Vanity Fair revealed earlier this week that Prime Video’s second season of The Lord of the Rings: The Rings of Power would have a very particular magic, with British actor Rory Kinnear taking on the iconic role of Tom Bombadil. We provided some speculation as to how Master Tom might contribute to the continuing Second Age saga here, and we are also feeling pretty good about our speculations last January around Tom’s potential appearance this coming season, which premiers on August 29.

Along with this article, VF and Prime Video also offered some early images of Middle-earth’s Eldest in an apparently dry and barren land of Rhûn. Fan reactions to the photos have been predictably mixed, from “perfect!” to (in kinder iterations) “huh?”. That’s nearly always the case whenever a favorite character gets distilled to a single look, costume, or actor (even with the initial Peter Jackson trilogy). Here at TheOneRing, we love some spirited debate, especially when we all remember to be kind.

We also love to take closer looks at these kinds of announcements, in this case, of the four photos included in the Vanity Fair article. There are some details which caught our attention!

Jolly Tom Sports Some Iconic Costuming

“So where are the yellow boots?” was one of the most widespread expectations, and reactions, to the Vanity Fair reveal. Many of VF’s photos involved strong backlighting and darker shadows, and it was challenging to nail the true hue of Tom’s footwear. We did get one exterior shot, though, which indeed displayed a dusty yellow tinge on those iconic boots: maybe not canary yellow, but certainly in the same spirit as the classic Hildebrandt Brothers illustration from their 1976 calendar.

We also got a blue jacket, though perhaps not as “bright” as Old Forest Tom sings about along the Withywindle. Remember, this is Second Age Tom, and perhaps he’ll acquire more than one coat for his closet. We’re not even sure whether he’s taken up residence yet on the border of the someday-Shire, nor met his lifelong love and likely fashion consultant Goldberry.

Interestingly, there are some costuming details which already hint at Bombadil’s deep connection to nature, including tree-like embroidery on his tunic, and a be-flowered belt, fashioned seemingly in the shape of stars. That resonates with the same stellar theme which drove Season One’s Stranger to travel eastward.

And then there’s Tom’s hat. Besides the fact that it sports a muted suggestion of a dark, and hardly flamboyantly placed feather (is it peacock – a notion which Tolkien abandoned – swan, “blue”, or something else entirely?), Second Age Tom’s hat seems strikingly wizard-like: wide-brimmed and fittingly pointy. Might we be seeing a further Gandalf-like embellishment, should Tom choose to offer his headgear as a gift to a certain visiting Stranger?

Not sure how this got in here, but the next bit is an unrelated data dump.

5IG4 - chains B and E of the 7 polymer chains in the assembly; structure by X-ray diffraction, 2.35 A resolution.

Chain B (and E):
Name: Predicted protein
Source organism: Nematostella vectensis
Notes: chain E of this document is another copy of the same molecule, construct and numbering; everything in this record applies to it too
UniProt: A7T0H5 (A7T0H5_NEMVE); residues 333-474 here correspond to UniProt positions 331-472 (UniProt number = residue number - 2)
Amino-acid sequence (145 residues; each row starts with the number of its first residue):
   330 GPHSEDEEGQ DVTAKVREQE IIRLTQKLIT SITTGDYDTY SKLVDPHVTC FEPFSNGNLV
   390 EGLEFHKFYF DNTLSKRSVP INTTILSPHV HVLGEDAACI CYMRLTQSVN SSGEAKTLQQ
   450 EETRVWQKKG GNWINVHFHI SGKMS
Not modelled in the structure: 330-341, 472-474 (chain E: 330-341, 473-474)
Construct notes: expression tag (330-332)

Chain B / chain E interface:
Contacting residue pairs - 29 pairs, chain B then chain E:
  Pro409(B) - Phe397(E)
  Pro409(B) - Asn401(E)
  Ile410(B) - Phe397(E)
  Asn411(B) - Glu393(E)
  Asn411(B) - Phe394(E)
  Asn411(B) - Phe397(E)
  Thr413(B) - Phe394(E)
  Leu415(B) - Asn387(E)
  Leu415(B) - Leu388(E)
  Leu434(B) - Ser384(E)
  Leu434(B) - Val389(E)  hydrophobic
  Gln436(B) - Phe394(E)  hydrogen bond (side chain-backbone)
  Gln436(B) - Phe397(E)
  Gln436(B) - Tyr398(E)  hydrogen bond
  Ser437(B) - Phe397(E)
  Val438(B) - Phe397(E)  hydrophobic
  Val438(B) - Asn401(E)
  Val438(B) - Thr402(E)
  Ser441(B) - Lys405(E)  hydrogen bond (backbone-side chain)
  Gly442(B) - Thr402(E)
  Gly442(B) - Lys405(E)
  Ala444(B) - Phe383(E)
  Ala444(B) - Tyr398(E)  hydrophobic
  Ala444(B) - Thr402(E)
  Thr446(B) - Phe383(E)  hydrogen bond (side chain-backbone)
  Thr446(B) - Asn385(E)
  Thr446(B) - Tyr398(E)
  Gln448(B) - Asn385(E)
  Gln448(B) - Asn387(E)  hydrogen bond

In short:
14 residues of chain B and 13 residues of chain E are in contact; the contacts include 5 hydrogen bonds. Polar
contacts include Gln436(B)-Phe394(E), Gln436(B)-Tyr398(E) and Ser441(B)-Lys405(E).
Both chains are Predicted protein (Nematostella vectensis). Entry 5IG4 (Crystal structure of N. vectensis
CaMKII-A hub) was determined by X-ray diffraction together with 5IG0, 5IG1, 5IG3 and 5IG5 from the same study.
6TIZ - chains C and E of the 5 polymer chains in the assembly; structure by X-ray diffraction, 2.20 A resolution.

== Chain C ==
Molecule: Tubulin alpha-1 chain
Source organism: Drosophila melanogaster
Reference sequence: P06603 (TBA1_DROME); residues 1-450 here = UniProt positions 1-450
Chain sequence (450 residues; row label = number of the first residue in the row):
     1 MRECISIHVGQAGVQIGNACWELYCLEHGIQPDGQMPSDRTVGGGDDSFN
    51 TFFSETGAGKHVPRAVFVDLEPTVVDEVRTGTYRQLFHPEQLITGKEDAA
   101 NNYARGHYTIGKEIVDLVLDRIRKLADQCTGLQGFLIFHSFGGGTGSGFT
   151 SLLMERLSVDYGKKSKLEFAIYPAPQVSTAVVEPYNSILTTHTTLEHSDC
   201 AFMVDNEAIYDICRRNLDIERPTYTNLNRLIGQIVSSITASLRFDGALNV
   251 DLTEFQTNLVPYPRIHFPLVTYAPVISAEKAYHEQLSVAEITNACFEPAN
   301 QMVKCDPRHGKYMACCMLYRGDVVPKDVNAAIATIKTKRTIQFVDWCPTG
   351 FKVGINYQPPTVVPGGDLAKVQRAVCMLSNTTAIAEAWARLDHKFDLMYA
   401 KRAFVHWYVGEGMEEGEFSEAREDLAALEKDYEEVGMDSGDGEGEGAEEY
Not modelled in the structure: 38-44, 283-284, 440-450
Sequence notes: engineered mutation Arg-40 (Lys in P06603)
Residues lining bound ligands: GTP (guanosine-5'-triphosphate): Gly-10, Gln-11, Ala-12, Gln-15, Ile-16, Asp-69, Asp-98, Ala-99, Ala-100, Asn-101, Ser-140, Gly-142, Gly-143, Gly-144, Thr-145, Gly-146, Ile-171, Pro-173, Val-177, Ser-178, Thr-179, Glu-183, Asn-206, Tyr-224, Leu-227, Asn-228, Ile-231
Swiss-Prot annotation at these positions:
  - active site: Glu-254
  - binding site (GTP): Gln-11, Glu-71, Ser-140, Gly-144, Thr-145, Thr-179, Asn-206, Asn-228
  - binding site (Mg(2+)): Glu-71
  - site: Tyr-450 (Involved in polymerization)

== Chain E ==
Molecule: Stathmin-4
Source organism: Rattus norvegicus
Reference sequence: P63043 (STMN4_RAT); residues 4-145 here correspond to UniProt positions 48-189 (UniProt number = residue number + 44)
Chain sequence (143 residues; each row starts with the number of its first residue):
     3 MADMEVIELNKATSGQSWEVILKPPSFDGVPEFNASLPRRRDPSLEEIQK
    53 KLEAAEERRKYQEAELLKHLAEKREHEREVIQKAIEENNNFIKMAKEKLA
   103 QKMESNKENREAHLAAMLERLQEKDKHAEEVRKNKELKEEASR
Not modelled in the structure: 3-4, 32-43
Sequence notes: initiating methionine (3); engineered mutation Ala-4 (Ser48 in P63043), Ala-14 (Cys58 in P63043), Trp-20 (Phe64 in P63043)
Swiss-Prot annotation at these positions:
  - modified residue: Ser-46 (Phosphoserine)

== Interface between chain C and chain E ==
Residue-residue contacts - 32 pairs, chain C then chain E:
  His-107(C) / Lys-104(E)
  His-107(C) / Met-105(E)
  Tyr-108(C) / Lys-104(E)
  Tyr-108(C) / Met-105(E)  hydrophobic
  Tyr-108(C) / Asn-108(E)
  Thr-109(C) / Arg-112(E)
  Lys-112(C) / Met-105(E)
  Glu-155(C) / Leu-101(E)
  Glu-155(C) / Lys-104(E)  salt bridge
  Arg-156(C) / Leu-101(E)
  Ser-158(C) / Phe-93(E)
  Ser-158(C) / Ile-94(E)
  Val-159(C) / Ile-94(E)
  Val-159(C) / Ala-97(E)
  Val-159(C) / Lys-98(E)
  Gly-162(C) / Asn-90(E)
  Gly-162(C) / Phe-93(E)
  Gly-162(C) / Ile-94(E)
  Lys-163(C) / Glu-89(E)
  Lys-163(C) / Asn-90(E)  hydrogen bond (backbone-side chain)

We See Some Curious Environmental Embellishments

It’s also worth taking a closer look at the location where we find this budding Council of the Wise. There are a few things that stand out:

The environment is largely bone-dry and desolate. The surrounding hills seem treeless, and even the cactus houseplants are withering. The interior floors are dusty enough to scream thirst. This is the anti-Old Forest, and about the most non-Bombadillian landscape one can imagine. That’s probably why Tom is looking pretty sober in these stills. It’s a situation demanding intervention, not celebration.

And yet, there are still hints of a potential oasis. Just as we saw the Stranger restore a fruit tree to life in Season One, perhaps Tom’s work has already begun here with the flourishing of flowers and a lemon tree in the exterior shot we’ve been given. Or maybe Tom is simply a limoncello fan. And perhaps as a nod to another refuge long in the future, or simply to fans of the Hobbit, we even see that Tom is a beekeeper! Plus his furniture looks like it would match well with the Beorn aesthetic.

It’s clear that Tom’s house in Rhûn has been lived in for a long time. The candles are melted down to near nubs, and the pottery and furnishings seem well-worn. This is not Tom’s first rodeo in Rhûn, even if he’s been wandering as far and wide around Middle-earth as your friendly Harfoots.

Probably most mysterious of all, there appear to be star and/or planetary maps embellishing the ceilings in the Second House of Tom Bombadil. These constellation symbols have been central to numerous story lines in Season One – for the Harfoots, the Stranger, and the Three Mystics seemingly banished in last season’s final episode. Perhaps Tom will shed a bit more light on exactly what these star signs mean.